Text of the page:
BRK First Alert smoke detectors have been around since 1958 or so, and can be found in millions of homes across the United States. First Alert made the first battery operated smoke detector in 1964, and now offers designs with many different options. If you’re a homeowner or renter, you most likely have seen (and heard) a First Alert smoke alarm somewhere in your travels.
First Alert smoke detectors aren’t designed for connection to standard home security systems. If you want smoke alarms tied to your home alarm system, System Sensor smoke detectors are a great choice. Their products are compatible with many brands of system, and are easy to connect and install.
First Alert does offer a wide range of smoke and carbon monoxide (CO) alarms in “battery” and “hardwired” (110-volt) versions. Both types of smokes can be had with ionization or photoelectric technology, as well as units that combine both detection methods in a single unit.
Photoelectric smoke alarms are better at detecting large smoke particles, which are produced by smoldering material. Smoke from smoldering fires may be generated for hours before flames are even present. A cigarette dropped onto clothing or upholstery would tend to generate this kind of fire.
An ionization smoke detector is better for sensing small particles, which are usually produced by hot, rapidly burning fires. Burning paper and grease fires are good examples of this type of combustion.
First Alert carbon monoxide detectors are available as separate units, or combined with smoke detectors as another option. If you’re planning a system from “scratch”, you can use combination CO/smoke detectors in key areas to minimize the number of devices for a cleaner appearance.
Several years ago, adding a battery-powered smoke detector meant simply buying the unit and installing it. While that’s still an option today, advances in technology have given us other choices.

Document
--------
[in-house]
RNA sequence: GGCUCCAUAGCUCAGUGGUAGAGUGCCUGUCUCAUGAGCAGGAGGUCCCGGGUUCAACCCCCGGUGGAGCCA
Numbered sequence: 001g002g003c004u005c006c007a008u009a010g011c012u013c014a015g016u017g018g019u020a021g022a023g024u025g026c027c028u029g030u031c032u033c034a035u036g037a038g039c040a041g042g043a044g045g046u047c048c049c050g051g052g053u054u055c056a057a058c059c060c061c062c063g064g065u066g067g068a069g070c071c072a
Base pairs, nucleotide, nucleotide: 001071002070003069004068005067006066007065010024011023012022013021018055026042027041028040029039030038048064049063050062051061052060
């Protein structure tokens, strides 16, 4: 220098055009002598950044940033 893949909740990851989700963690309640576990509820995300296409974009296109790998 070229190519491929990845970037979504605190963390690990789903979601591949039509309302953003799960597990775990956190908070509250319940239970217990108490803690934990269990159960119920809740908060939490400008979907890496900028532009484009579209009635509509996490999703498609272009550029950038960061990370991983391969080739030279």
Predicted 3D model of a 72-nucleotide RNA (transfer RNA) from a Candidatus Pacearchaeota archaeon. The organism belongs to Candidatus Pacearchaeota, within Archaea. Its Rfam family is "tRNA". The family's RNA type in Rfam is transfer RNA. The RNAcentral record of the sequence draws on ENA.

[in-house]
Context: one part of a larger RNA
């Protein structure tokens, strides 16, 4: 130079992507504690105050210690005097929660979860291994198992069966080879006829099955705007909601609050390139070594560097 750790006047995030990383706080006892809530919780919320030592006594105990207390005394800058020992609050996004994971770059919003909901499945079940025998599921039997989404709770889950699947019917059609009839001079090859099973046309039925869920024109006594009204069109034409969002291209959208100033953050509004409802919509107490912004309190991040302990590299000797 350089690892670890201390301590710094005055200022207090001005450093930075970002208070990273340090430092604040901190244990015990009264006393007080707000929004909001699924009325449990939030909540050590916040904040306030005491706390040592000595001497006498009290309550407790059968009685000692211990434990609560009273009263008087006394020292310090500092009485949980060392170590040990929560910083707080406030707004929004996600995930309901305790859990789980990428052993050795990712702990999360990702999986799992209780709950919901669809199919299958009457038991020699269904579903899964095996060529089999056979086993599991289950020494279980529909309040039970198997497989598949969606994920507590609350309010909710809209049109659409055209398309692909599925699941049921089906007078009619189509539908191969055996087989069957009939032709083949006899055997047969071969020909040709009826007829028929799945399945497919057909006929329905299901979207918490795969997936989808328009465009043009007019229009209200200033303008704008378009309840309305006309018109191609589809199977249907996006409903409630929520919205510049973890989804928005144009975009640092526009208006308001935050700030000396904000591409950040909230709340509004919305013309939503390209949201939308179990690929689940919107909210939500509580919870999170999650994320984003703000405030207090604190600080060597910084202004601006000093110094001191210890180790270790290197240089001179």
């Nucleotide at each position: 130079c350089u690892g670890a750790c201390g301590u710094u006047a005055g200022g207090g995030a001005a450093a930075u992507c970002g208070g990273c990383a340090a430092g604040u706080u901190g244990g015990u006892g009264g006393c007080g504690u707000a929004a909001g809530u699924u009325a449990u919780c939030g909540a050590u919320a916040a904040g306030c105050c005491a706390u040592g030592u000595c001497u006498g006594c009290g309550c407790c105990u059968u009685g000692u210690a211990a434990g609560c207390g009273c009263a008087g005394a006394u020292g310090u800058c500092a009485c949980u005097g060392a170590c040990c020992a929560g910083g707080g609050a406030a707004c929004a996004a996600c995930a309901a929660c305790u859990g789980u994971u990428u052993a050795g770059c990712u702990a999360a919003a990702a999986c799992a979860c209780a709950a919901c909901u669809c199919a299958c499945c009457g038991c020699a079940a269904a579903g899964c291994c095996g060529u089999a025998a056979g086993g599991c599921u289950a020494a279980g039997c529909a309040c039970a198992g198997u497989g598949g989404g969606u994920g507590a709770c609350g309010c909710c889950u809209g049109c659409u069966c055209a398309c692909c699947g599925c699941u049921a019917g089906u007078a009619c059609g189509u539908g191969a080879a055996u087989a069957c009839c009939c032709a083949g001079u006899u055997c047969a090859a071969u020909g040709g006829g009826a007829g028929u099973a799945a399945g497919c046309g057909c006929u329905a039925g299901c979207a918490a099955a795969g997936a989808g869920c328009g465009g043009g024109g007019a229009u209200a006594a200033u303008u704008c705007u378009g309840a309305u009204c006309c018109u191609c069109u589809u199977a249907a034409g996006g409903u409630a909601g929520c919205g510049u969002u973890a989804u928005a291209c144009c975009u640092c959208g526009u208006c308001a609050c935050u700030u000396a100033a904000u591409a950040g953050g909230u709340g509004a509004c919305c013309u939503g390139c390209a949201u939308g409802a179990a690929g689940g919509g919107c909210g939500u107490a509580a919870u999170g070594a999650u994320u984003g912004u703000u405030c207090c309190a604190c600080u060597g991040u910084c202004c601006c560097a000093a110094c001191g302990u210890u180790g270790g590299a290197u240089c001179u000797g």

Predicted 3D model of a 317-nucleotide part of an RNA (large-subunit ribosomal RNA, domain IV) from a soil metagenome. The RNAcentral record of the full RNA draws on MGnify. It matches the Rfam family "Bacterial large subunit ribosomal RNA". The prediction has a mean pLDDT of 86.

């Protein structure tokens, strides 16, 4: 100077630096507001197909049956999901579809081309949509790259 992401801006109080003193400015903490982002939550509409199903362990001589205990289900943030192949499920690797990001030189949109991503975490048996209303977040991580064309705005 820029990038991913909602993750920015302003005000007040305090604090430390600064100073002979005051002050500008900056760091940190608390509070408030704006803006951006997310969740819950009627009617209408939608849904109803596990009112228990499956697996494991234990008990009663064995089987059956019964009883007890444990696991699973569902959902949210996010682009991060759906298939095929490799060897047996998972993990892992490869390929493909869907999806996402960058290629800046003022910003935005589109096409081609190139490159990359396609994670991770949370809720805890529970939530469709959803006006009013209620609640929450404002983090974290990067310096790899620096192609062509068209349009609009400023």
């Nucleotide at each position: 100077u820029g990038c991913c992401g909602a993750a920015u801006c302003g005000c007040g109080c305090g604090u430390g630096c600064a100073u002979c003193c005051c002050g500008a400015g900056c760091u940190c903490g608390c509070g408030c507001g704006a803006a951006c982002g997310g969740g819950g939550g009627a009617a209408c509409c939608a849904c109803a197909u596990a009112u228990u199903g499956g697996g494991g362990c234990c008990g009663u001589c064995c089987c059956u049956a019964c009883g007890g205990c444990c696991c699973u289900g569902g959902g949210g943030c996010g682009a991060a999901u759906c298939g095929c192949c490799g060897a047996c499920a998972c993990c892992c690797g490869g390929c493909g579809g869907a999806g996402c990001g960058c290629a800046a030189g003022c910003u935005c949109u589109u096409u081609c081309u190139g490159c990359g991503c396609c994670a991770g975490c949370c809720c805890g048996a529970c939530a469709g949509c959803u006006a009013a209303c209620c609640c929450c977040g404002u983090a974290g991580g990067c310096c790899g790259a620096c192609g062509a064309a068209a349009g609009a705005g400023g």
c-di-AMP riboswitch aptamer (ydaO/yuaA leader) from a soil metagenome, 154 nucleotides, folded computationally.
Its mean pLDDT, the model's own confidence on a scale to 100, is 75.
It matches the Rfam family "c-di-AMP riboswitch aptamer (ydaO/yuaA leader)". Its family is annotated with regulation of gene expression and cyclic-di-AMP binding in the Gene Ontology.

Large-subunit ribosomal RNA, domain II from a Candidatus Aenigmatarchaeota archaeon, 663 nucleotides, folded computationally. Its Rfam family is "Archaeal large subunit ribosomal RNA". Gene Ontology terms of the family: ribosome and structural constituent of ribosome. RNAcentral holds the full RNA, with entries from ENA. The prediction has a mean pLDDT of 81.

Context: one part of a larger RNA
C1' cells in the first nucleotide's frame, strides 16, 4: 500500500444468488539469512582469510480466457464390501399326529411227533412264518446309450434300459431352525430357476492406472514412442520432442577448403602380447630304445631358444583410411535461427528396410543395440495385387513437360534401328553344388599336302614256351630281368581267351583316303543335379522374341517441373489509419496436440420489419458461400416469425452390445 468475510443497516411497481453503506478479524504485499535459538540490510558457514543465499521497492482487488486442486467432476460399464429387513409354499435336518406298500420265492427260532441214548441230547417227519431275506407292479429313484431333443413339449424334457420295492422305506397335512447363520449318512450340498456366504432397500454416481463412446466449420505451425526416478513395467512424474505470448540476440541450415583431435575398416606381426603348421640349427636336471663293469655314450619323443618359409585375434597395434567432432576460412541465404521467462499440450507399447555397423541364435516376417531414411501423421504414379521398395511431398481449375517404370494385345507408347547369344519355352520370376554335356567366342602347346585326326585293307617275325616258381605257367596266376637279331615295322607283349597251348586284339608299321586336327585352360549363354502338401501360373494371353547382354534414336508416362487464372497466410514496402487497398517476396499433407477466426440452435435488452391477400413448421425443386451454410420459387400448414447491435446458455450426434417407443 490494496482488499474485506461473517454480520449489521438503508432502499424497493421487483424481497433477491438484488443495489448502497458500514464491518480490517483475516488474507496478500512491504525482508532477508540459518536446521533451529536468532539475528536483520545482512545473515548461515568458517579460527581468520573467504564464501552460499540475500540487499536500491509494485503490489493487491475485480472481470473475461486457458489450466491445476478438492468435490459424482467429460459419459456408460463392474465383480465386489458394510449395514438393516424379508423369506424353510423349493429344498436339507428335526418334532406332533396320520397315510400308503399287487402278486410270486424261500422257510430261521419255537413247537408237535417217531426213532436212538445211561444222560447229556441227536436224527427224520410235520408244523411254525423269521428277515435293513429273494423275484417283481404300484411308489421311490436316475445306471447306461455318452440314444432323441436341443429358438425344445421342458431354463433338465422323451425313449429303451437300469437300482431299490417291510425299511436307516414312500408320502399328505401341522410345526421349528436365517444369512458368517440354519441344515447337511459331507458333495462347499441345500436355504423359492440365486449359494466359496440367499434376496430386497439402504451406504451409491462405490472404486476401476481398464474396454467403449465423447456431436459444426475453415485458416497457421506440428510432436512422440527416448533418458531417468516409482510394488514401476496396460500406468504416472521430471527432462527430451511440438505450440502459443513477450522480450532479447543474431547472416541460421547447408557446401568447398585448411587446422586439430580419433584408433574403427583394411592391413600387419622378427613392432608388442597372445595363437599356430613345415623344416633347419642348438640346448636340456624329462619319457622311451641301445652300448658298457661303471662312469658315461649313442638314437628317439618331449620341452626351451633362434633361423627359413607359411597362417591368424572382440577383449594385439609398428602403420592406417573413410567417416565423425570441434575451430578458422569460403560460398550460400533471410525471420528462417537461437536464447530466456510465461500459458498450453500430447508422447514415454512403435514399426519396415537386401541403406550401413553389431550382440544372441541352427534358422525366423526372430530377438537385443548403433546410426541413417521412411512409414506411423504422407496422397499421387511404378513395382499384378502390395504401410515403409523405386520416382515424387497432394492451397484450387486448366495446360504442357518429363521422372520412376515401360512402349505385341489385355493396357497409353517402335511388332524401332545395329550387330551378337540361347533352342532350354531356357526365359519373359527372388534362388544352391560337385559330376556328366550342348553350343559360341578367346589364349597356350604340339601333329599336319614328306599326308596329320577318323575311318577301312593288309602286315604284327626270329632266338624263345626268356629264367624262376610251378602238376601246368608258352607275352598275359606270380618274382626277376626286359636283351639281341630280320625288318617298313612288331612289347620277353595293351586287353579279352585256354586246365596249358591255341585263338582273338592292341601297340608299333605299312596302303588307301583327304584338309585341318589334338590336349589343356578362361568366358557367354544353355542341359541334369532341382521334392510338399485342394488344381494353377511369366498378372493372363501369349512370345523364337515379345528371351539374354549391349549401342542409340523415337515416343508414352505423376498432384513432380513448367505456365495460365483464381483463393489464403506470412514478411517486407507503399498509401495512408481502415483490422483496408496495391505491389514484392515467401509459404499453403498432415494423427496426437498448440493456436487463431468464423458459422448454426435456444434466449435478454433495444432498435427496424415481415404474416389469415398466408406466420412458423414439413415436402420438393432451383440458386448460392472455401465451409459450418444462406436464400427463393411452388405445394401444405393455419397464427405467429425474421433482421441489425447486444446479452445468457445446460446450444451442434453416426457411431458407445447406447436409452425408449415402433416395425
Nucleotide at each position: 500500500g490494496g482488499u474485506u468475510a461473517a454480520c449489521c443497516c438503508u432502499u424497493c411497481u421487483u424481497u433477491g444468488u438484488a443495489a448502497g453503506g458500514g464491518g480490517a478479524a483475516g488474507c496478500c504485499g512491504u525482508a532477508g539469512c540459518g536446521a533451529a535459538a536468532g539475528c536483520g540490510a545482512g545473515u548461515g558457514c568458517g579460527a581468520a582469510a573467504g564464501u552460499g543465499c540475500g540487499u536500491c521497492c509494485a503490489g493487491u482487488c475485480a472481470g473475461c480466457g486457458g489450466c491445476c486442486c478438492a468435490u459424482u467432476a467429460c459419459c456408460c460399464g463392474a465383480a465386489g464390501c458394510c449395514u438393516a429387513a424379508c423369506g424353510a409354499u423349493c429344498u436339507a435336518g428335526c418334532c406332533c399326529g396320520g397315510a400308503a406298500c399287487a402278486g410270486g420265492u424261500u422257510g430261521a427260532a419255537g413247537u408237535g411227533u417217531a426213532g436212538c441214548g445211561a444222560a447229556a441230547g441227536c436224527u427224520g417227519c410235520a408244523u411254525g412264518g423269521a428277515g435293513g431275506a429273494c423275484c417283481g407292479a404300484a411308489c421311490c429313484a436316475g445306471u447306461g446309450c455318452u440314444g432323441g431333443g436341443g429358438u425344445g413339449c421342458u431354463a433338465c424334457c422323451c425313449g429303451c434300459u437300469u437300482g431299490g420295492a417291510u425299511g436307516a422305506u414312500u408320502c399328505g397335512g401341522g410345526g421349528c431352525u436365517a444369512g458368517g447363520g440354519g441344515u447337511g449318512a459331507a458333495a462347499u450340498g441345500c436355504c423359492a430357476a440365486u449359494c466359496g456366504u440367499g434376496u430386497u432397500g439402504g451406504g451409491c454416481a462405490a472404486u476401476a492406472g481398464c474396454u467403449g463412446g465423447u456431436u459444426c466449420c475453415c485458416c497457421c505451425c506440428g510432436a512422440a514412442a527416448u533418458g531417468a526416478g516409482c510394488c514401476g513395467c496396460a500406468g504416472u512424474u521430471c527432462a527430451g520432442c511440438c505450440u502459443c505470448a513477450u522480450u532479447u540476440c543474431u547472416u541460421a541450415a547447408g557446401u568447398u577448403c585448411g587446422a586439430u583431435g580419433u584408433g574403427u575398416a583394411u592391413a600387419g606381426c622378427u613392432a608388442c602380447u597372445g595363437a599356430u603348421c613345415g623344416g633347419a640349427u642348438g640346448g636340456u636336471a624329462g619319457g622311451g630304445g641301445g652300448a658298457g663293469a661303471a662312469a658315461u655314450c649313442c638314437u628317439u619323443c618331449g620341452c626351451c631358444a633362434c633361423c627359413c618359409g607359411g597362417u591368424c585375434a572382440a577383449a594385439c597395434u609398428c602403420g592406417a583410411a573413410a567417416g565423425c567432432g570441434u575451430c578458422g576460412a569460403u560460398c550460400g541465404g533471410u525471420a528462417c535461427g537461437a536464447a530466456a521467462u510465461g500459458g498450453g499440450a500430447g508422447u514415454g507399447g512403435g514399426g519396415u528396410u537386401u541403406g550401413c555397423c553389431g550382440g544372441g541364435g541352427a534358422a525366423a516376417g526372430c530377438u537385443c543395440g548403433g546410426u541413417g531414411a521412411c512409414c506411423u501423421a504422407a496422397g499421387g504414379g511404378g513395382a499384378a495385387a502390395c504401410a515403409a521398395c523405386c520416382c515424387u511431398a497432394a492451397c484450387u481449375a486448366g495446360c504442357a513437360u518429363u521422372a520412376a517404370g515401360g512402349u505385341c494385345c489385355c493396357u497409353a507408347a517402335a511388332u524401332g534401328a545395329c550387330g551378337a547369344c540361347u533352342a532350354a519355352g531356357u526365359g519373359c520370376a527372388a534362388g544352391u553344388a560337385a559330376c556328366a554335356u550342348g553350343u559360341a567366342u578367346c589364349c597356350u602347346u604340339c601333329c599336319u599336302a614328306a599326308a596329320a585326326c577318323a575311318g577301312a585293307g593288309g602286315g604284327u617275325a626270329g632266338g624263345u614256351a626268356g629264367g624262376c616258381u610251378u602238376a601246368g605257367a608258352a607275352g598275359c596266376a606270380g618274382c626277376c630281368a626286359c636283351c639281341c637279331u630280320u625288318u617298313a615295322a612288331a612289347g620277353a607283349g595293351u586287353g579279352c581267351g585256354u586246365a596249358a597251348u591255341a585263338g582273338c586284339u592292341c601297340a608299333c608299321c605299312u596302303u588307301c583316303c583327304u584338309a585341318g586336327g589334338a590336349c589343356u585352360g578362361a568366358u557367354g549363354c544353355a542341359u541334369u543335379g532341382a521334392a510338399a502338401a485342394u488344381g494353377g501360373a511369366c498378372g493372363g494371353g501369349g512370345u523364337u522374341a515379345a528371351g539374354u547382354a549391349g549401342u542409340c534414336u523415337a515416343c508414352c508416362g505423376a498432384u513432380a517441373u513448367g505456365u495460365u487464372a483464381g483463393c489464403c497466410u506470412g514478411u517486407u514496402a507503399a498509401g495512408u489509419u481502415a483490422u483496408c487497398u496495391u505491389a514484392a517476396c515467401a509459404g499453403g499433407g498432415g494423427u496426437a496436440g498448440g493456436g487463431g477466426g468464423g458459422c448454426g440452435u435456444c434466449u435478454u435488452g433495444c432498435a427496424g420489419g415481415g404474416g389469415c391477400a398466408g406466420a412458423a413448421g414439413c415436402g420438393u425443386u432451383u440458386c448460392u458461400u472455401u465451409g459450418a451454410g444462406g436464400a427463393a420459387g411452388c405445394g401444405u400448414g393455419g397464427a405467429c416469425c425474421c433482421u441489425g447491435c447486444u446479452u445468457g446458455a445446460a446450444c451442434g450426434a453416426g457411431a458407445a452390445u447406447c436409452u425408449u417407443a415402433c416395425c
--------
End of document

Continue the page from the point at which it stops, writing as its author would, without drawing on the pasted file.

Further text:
If you live in a small house or apartment, one or two smoke detectors may be all you need. With a smaller space, any home smoke alarm will be enough to awaken occupants in case of fire.
For larger homes, or for those with multiple levels, things get interesting. A smoke detector may sense fire and sound the alarm in the basement, but may not be heard two floors up in a bedroom.
Because of this, standard 110-volt smoke alarms are typically required by building code to trigger all other units in the house. This has always been easy to do with hardwired units, since they are connected together by wiring. First Alert’s One Link smoke detectors allow this same inter-connection using wireless technology.
One Link is a line of First Alert wireless smoke and carbon monoxide detectors. These units use a “mesh network” technology, which allows all the detectors in your home to send fire alarm signals to each other. This prevents “dead spots” of wireless coverage from stopping a detector from activating the other units in the system.
One Link wireless smoke detectors are a good choice for do-it-yourself alarm systems. No wiring is needed, so smoke alarm placement is easy. A few simple steps are required to add each detector to the system. For more information on First Alert smoke detectors with the One Link feature, check out the First Alert FAQ page.